While the Louvre Abu Dhabi is much smaller than the Louvre in Paris, it is still worth a visit. Quite frankly, I prefer the size of the Louvre Abu Dhabi because it is capable of being fully digested in one day without getting “museum fatigue.” They have a few key pieces you might have studied in an art history class like Leonardo DaVinci's “La Belle Ferronniere” (on loan from the Louvre in Paris). They also have some interesting lesser-known, though still significant, works that I generally would skip over while trying to make sure I saw all the famous paintings at a more massive museum. I enjoyed having the time to learn about the works I did not know previously without feeling rushed.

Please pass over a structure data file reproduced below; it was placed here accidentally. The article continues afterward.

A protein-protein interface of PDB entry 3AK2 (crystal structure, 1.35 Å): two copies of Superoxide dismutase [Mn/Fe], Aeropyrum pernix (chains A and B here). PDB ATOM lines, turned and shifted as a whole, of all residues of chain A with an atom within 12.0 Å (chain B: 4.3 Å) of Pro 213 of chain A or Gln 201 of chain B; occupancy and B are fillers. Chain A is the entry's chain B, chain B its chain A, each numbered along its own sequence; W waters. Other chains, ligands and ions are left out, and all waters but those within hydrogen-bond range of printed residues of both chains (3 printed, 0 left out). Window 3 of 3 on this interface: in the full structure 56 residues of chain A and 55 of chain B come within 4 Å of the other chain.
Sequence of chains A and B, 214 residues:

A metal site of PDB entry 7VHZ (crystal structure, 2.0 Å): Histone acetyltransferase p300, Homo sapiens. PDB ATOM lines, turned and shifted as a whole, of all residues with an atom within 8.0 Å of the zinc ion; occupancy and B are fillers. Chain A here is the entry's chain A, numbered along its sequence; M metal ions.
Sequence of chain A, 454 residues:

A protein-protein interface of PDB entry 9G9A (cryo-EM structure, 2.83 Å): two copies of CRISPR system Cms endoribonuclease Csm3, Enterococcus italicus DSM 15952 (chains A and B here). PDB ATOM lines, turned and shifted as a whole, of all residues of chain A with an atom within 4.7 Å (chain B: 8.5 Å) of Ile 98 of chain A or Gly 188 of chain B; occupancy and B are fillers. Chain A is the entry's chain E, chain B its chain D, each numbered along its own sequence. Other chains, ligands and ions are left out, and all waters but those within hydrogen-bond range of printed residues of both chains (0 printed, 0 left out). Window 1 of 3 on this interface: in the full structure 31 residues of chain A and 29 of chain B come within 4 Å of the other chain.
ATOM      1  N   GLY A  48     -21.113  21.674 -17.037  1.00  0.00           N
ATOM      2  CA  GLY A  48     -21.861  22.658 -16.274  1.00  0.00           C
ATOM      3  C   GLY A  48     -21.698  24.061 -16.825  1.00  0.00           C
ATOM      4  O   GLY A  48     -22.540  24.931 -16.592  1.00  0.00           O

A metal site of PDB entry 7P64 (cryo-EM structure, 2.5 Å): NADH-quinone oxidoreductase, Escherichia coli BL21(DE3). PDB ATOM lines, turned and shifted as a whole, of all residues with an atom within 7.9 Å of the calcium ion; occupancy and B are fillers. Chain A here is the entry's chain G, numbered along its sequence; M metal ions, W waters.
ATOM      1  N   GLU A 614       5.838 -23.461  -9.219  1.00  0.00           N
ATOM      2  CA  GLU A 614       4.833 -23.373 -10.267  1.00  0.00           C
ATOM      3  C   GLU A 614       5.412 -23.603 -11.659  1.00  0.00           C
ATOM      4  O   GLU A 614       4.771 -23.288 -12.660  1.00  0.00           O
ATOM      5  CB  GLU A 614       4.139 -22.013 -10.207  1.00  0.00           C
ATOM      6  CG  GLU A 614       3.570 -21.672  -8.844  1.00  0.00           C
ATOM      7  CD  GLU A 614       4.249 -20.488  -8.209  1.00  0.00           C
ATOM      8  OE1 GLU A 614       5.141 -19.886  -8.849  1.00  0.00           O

A fascinating thing about the Louvre Abu Dhabi is the way they have curated the pieces. Each gallery is curated in a way that shows how art and cultures across the world intertwine and influence each other. The first gallery sets the tone for the whole experience by showcasing three same objects under a single glass display. Each of the three objects is from a different culture, so you instantly see the similarities and differences. They are enticing the viewer to think about art in a way they might not at other art museums. I highly recommend reading all the panels at the entrance to each gallery. They not only give context to the pieces in the room but also continue the discussion of how cultures are linked.